FILM & TV GLOSSARY

UKFILMNET FILM & TELEVISION PRODUCTION GLOSSARY



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B

boom

(Last edited: Tuesday, 30 July 2013, 4:41 PM)
a pole upon which a microphone can be suspended above the scene is being filmed and which is used to change the microphone's position as the action shifts.

boom mic

(Last edited: Tuesday, 30 July 2013, 4:41 PM)
a boom mic is a type of microphone which is mounted (usually with shock absorbing springs or chords to avoid noises) at the end of a "Boom pole" or "fishing pole" which itself is a long extendable/telescopic pole that allows the Boom Operator to reach OVER a presenter or actor and lower the microphone as close in to a presenter or actors direction of speech but WITHOUT the boom pole or rod (or MIC) appearing in the frame.

The microphone used at the end of the boom pole is USUALLY a "shot-gun" or "directional" microphone which is therefore often called a BOOM Mic

boom Operator

(Last edited: Tuesday, 30 July 2013, 4:41 PM)

A boom operator is an assistant to the location sound mixer. Their main role is microphone placement, sometimes using a "fishpole" or "boom pole" with a microphone attached to the end and sometimes, when the situation permits, using a "boom" (often a Fisher boom) which is a more intricate and specialized piece of equipment that the operator stands on, and that allows precise control of the microphone at a much greater distance away from the actors. He or she will also attach wireless microphones to actors, celebrities and anyone whose voice requires recording.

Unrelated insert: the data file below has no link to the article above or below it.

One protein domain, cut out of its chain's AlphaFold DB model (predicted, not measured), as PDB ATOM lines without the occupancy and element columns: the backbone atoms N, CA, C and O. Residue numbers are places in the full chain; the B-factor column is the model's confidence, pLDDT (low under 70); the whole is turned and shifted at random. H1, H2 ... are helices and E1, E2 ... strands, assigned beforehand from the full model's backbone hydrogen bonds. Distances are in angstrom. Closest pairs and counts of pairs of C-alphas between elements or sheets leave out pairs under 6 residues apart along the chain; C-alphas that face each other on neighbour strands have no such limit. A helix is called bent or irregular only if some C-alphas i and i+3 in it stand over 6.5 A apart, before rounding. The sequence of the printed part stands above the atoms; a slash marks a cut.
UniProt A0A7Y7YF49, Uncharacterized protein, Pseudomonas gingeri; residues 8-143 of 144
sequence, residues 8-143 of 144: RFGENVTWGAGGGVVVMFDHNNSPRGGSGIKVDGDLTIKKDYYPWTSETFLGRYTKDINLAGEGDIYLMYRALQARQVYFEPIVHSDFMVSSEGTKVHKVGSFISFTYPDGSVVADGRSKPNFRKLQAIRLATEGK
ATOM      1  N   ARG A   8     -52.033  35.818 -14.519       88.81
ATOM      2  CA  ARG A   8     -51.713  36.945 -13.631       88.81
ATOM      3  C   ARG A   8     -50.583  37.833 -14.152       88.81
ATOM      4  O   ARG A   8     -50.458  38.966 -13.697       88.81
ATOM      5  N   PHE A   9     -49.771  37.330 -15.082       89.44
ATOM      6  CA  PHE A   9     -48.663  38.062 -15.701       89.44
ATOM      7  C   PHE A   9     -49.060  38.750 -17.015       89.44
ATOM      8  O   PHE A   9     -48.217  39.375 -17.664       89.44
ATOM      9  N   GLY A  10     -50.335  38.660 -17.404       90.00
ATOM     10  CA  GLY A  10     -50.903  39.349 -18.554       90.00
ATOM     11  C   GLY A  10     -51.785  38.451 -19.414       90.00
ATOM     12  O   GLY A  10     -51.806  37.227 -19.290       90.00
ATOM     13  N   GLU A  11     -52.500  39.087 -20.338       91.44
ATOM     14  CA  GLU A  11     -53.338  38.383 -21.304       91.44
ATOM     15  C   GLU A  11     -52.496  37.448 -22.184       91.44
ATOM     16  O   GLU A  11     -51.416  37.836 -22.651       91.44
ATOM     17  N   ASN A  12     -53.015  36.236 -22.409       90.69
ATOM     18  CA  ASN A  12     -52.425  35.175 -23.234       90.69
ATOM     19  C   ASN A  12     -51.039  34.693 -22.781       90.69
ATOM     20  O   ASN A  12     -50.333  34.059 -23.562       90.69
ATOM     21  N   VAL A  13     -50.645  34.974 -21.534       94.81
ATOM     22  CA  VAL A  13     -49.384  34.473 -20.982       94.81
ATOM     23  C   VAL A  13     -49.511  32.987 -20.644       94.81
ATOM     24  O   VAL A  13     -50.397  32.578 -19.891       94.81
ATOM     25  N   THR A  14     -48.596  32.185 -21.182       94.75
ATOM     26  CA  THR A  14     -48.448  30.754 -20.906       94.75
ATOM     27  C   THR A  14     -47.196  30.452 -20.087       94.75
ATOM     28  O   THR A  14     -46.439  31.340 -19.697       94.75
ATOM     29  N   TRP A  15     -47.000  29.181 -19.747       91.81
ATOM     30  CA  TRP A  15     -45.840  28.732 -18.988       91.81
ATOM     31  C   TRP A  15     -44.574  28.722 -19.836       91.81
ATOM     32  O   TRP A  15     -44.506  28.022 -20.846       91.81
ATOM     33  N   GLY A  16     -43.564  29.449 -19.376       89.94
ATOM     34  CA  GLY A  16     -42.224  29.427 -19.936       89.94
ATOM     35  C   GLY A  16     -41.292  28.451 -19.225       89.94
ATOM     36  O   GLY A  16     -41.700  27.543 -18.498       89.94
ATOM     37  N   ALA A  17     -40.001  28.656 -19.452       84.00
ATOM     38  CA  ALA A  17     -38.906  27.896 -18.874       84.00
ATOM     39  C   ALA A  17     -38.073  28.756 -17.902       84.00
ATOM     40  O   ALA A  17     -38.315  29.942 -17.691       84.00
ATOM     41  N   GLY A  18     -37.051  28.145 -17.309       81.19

The boom operator must decide where to place the boom microphone based on a combination of factors, including the location and projection of any dialogue, the frame position of the camera, the source of lighting (and hence shadows) and any unwanted noise sources.

bridging shot

(Last edited: Tuesday, 30 July 2013, 4:41 PM)
a shot used to cover a jump in time or place or other discontinuity. Falling calendar pages, newspaper headlines, railroad wheels, seasonal changes are some of examples.

C

cahiers du cinema

(Last edited: Tuesday, 30 July 2013, 4:41 PM)
a seminal film journal founded by Andre Bazin, Jacques Doniol-Valcroze, and Lo Duca in 1951. Godard, Truffaut, Chabrol, Rohmer, Rivette, and others who later became New Wave directors wrote for it and postulated the auteur policy.

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